On the eve of the European Parliament’s 9th term, civil society engages with food policy instigating a debate on priorities and the food system’s capability to foster innovation. The challenges for Europe’s food security are daunting. The onslaught of climate change will soon be felt; environmental degradation currently pressures the food system. Diversification of food sources is mandatory in guaranteeing food security. The European Commission’s Directorate General “Research & Innovation” sketched an agenda “Food 2030”, while the Commission’s scientific adviser, the Joint Research Centre, considers priorities for “Food 2050”. What must be done in the next legislature 2019-2024 to tackle the manifold problems in the food chain?
The EESC’s Temporary Study Group on Sustainable Food, together with the Food Lawyers’ Network – FLN, invites you for an one-day conference on innovation in food. Business, as usual, is not an option, so what are the options for policy makers? In the grand scheme of things, the devil lies in the detail. Therefore, one needs to consider how far does the regulatory framework need to evolve in order to make innovation possible?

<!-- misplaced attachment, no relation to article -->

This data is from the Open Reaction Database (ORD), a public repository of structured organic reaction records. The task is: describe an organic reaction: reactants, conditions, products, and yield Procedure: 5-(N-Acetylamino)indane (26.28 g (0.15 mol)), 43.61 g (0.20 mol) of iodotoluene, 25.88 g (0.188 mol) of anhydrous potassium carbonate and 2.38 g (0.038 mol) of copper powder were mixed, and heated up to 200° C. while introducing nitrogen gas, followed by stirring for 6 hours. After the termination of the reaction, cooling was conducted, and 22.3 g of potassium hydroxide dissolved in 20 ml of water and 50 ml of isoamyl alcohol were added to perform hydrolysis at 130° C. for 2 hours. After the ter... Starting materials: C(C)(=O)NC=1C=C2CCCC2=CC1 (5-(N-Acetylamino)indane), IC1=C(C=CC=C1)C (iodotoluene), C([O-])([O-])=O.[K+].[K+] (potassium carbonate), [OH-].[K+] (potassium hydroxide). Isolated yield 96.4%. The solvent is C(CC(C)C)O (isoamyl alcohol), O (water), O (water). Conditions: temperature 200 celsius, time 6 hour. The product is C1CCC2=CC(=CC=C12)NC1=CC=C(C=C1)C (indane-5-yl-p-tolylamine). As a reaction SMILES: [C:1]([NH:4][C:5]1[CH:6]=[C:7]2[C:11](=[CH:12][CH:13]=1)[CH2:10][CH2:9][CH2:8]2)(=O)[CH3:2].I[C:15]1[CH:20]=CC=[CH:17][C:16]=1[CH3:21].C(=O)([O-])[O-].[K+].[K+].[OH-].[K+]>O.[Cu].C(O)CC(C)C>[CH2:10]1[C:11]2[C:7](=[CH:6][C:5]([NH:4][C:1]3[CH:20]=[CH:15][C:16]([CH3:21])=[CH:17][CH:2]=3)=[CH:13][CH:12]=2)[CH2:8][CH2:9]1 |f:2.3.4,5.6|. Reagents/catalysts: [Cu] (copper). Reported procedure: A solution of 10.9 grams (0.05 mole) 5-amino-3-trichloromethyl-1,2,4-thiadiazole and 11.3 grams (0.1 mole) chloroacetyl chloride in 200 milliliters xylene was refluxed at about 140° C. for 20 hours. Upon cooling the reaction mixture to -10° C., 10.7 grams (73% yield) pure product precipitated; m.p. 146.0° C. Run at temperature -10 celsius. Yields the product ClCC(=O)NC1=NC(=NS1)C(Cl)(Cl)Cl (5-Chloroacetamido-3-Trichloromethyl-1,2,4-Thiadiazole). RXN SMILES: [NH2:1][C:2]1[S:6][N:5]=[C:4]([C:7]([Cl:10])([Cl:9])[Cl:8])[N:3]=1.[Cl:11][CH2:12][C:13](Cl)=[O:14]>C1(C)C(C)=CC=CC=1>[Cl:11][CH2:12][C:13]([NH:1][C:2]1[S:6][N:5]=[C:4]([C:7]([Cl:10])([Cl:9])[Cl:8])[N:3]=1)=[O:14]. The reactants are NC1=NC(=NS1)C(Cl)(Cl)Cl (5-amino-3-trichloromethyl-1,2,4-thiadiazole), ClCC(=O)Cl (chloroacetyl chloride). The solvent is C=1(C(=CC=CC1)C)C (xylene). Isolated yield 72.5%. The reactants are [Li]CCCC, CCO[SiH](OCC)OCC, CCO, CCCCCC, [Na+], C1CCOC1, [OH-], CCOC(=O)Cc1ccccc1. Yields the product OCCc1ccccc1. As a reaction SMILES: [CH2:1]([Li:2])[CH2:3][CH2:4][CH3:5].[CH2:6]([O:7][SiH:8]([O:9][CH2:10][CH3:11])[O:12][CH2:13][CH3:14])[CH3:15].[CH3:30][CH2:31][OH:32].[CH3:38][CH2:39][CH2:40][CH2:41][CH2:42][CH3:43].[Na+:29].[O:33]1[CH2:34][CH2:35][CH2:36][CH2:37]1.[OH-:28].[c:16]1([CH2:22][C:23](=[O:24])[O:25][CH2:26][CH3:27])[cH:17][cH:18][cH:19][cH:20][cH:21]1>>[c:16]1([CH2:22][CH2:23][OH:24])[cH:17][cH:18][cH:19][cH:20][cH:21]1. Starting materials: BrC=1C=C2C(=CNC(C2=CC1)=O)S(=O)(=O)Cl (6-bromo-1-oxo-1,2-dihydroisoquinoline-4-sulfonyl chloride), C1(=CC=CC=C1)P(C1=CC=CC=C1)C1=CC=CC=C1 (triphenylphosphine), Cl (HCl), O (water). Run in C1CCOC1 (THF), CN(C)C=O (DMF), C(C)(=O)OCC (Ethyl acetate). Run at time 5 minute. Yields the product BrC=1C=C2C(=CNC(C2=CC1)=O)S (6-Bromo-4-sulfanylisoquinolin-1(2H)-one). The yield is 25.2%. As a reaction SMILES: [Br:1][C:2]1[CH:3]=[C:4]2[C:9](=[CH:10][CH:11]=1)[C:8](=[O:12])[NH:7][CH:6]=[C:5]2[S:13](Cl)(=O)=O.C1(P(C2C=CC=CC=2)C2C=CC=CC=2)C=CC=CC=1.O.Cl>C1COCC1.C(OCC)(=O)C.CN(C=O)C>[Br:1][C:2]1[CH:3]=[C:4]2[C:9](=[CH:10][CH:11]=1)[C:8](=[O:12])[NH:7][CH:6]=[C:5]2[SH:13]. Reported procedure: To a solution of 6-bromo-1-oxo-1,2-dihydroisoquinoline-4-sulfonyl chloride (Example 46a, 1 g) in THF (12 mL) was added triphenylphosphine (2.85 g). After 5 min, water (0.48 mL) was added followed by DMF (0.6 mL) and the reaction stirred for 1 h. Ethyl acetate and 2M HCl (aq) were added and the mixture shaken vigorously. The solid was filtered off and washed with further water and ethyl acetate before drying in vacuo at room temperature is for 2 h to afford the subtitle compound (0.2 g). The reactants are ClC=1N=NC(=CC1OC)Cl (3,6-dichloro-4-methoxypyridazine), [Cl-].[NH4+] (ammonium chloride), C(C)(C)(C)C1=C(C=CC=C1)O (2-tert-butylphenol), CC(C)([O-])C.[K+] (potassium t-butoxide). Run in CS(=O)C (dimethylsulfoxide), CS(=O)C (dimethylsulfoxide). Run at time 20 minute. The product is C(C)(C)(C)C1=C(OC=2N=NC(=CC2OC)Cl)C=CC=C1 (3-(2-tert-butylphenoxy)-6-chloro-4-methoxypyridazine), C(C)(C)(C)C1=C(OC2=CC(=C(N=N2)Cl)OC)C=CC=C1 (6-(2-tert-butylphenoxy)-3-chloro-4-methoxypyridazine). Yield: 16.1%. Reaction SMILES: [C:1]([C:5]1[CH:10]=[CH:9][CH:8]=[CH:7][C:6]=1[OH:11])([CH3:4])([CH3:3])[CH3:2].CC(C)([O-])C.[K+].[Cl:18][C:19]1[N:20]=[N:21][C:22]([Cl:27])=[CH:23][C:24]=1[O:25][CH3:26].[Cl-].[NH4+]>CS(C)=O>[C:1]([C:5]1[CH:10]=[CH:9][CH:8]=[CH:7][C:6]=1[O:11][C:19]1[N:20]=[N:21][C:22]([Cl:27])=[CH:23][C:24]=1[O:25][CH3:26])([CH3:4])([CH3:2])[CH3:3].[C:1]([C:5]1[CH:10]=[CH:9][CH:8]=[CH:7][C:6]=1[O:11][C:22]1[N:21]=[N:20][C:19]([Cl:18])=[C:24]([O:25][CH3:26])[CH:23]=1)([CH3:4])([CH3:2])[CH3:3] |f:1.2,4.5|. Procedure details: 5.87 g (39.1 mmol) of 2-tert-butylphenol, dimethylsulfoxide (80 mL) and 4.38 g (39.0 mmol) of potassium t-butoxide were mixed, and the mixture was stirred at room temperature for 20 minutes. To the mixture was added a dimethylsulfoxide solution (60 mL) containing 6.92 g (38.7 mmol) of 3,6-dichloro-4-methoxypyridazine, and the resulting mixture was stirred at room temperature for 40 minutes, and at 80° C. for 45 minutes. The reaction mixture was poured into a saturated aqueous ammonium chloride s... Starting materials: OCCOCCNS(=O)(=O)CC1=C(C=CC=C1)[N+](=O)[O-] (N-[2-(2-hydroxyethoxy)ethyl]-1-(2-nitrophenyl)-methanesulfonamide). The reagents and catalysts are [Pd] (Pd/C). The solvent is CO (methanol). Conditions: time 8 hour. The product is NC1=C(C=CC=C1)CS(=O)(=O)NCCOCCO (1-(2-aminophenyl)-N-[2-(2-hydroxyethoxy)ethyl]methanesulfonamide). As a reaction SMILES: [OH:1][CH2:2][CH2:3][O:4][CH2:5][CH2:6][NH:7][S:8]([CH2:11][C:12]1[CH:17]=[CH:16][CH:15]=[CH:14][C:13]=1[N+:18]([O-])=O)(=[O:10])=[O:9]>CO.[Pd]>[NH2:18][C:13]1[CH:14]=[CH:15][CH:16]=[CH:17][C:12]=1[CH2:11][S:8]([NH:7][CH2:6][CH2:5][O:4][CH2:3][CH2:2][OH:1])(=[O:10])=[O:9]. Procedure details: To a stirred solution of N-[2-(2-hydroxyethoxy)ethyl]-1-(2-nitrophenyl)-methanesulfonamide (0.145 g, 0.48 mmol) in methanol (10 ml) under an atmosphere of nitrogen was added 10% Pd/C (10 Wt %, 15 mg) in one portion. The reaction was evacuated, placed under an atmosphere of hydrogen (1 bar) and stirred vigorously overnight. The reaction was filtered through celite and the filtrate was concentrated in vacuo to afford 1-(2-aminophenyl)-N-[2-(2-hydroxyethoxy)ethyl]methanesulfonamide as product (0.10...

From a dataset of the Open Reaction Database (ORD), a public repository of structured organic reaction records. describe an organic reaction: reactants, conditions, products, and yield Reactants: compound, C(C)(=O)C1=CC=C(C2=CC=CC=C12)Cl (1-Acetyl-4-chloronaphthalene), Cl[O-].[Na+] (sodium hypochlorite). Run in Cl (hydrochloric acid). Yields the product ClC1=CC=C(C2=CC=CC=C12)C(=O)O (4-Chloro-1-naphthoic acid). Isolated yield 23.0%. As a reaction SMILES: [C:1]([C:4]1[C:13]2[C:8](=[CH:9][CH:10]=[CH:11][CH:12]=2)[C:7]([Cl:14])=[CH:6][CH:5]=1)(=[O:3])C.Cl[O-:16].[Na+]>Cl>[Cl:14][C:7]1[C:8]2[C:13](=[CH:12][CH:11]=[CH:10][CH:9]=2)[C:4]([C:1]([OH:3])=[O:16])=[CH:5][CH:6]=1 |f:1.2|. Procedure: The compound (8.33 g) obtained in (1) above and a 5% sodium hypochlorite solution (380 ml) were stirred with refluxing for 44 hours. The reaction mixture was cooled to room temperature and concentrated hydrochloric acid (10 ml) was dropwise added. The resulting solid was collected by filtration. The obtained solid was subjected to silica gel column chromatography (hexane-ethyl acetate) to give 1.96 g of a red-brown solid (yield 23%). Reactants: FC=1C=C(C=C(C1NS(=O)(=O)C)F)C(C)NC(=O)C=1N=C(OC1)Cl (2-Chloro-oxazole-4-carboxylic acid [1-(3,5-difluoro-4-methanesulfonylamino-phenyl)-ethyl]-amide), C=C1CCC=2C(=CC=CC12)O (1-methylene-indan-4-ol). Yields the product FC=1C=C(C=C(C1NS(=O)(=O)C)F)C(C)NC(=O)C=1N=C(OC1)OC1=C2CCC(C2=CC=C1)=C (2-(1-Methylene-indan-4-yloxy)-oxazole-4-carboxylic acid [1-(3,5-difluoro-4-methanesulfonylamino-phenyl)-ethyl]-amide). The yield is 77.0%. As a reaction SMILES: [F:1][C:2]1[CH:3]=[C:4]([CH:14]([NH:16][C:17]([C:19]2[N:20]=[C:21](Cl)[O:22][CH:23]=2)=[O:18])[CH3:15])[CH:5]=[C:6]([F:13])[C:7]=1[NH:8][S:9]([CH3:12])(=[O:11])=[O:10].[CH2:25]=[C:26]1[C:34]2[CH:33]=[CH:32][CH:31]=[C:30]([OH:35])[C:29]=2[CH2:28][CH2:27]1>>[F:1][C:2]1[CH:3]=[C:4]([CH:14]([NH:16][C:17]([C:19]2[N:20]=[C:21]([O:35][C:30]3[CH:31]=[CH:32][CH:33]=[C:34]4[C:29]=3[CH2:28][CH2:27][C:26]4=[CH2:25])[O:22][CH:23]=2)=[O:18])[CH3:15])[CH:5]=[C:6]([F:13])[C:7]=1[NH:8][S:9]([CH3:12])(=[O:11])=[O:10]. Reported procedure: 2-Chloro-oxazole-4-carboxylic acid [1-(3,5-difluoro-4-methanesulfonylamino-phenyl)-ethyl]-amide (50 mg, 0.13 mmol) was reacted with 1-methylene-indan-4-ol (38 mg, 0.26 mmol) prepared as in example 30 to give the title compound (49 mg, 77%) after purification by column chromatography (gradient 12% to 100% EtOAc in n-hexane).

With high-level speakers, including from the European Commission, and a multitude of expertise gathered in the conference room, there will be a focus on market access for regulated products, especially novel food and on science against food fraud as well as intellectual property for food including patents and data protection.